Fiction Review by Carol Matthews

Irena Karafilly, The House on Selkirk Avenue (Toronto Buffalo Lancaster: Guernica Editions, 2017. Paperbound. 299 pp, $20.00.

The House on Selkirk AvenueIrena Karafilly, an award-winning Montreal writer and poet, has lived in five countries, and her writing reflects her cosmopolitan view of the world. One novel, Ashes and Miracles, was set in Poland; another, The Captive Sun, was set in Greece where it became a best-seller. In The House on Selkirk Avenue, the protagonist briefly recalls travels in France, Spain, Malaysia, Mexico, and England, yet the setting and flavour is unmistakably Montreal.

The story begins with a flashback of twenty-three-year-old Kate’s train trip to Paris. Heartbroken over the break-up with Guillaume, her French-Canadian lover, she has a one-night stand with an unnamed French soldier, which results in pregnancy. Just before embarking on this trip she had received a proposal from a young medical intern, Brad Thuringer, and promised to give him an answer on her return. Fortunately, he is still prepared to marry her and raise her child as his own.

We track Kate’s reflections when, twenty-six years later, she is back in Montreal helping her daughter settle into an apartment and begin studies at McGill. Megan has discovered Guillaume’s farewell letter to Kate packed away in a cardboard box of books shipped to Montreal along with Megan’s possessions. The letter sets Kate on a nostalgic quest to revisit her old haunts and review the political circumstances that caused the separation in order to piece it together with the reality of the life she has lived since, in Alberta with her husband and children.

Having lived in Montreal during the sixties and returned there for frequent visits during the eighties and nineties, I found myself gripped by the novel’s portrayal of the time, place, and spirit of the city during those two periods. Karafilly accurately captures the initially comfortable oblivion of English Montrealers during the early days of the Quiet Revolution, the horror when James Cross is kidnapped and Pierre Laporte is murdered, followed by the shock and confusion when the War Measures Act is declared. The experience of many Montrealers is described vividly in Guillaume’s poignant account of being carted off and jailed in the Parthenais Detention Centre for twelve days and “living through a Kafkaesque nightmare.” At first believing that the authorities would realize “it was all a mistake,” he is finally released because of lack of evidence. Describing himself as “utterly changed” by the experience, he writes that he can’t see her or his family, and “can’t even play the cello!”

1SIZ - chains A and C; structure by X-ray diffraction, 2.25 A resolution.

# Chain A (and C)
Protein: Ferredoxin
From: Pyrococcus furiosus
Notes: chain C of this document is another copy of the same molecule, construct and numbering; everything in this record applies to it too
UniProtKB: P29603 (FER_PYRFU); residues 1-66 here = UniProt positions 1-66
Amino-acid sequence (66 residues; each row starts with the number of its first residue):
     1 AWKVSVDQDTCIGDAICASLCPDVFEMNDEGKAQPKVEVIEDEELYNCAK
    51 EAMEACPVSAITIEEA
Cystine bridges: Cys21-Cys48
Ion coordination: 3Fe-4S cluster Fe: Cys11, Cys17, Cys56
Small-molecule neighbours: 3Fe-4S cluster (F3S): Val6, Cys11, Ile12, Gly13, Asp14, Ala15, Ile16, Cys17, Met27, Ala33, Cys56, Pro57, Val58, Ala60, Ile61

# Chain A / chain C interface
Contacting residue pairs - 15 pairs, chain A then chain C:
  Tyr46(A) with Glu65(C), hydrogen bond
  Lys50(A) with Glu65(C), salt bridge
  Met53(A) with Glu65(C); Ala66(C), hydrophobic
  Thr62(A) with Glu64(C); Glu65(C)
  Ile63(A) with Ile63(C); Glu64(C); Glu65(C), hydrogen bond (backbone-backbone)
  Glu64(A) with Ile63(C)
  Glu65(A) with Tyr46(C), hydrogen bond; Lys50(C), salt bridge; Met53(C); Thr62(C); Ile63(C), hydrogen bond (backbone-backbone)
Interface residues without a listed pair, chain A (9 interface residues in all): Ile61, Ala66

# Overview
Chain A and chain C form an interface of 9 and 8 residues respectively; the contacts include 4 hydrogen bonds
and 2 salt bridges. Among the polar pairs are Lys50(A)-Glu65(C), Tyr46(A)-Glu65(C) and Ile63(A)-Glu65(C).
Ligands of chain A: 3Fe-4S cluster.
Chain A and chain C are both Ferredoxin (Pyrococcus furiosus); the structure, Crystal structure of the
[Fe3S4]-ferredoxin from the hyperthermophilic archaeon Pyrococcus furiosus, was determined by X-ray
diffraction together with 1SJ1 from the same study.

As Kate tramps around the city seeking glimpses of the past and spotting people who look like Guillaume, Karafilly offers evocative images of Montreal’s current street life: St. Denis Street, “with its fanciful gables and wrought-iron balconies trailing ivy and spider ferns, petunias and morning glories;” Chinatown, “with whiffs of roasting duck and Oriental spice, the sweetish odour of discarded fruit rotting in wooden crates” and Westmount Park grounds where winding paths, trees and duck ponds, “captivate at this time of year, flaming with gold and scarlet.”

“A photographer is never entirely off the job,” we are told, and Kate almost always has a camera slung on her shoulder as she snaps photos of park after park, person after person. The purpose of photography, its pleasures and its drawbacks, provide an important and intriguing reference throughout the novel. Karafilly has been described as having a painter’s eye but in fact, like Kate, it is through a photographer’s lens that she portrays her characters. At times, the persistent photographer’s eye becomes tedious, offering too much surface and not enough depth.

Brad, is described as tall, handsome, and up-and-coming, with “an impressive mop of brownish-red hair, the colour of a chestnut mare,” but it’s hard to sense him as full-blown individual. Ivan, who Kate meets in a bar and spends a night with in a hotel, is tall, sandy-haired, with twinkling eyes and a lopsided, oddly beguiling smile, but neither Kate nor the reader know more about him. The aging but still glamourous Antonia is perfumed and coiffed with “an eye-popping collection of jangling bracelets” but, despite her importance in the novel, she remains a caricature.

The “three R’s” of a typical memoir are remember, regret, and reflect. While Kate’s story has some of these elements, she does not seem to regret what seems a cavalier treatment of her devoted husband. Acknowledging that Brad has behaved with dignity and integrity toward her and all members of her family, she discounts him as complacent, overconfident, “a man who took exceptional pride in his own virtue.” She admits she’s been “aloof and unyielding” in resisting Brad’s attempts to win her over, but insists that “no one could accuse her of not trying hard enough.” At the end of the story, after Antonia’s dramatic and disastrous birthday party, Kate wants to call her husband, perhaps hoping he will rescue her once again. In the final pages, she becomes the subject of another photographer’s relentless attention, and the picture we see at that point is not a pretty one.

 “Time flowing backward” is frequently mentioned observation in this novel which reminded me of Julian Barnes’ The Sense of an Ending and Nicole Krauss’s History of Love, in which older characters reflect on the fluidity of time and the malleability of memory. While lacking the subtle depths of Barnes and the brilliant complexities of Krauss, Karafilly has nonetheless produced a capably crafted and cleverly layered work that is revealed in careful stages like a set of nested bowls.


—Carol Matthews

As in The Malahat Review, 203, Summer 2018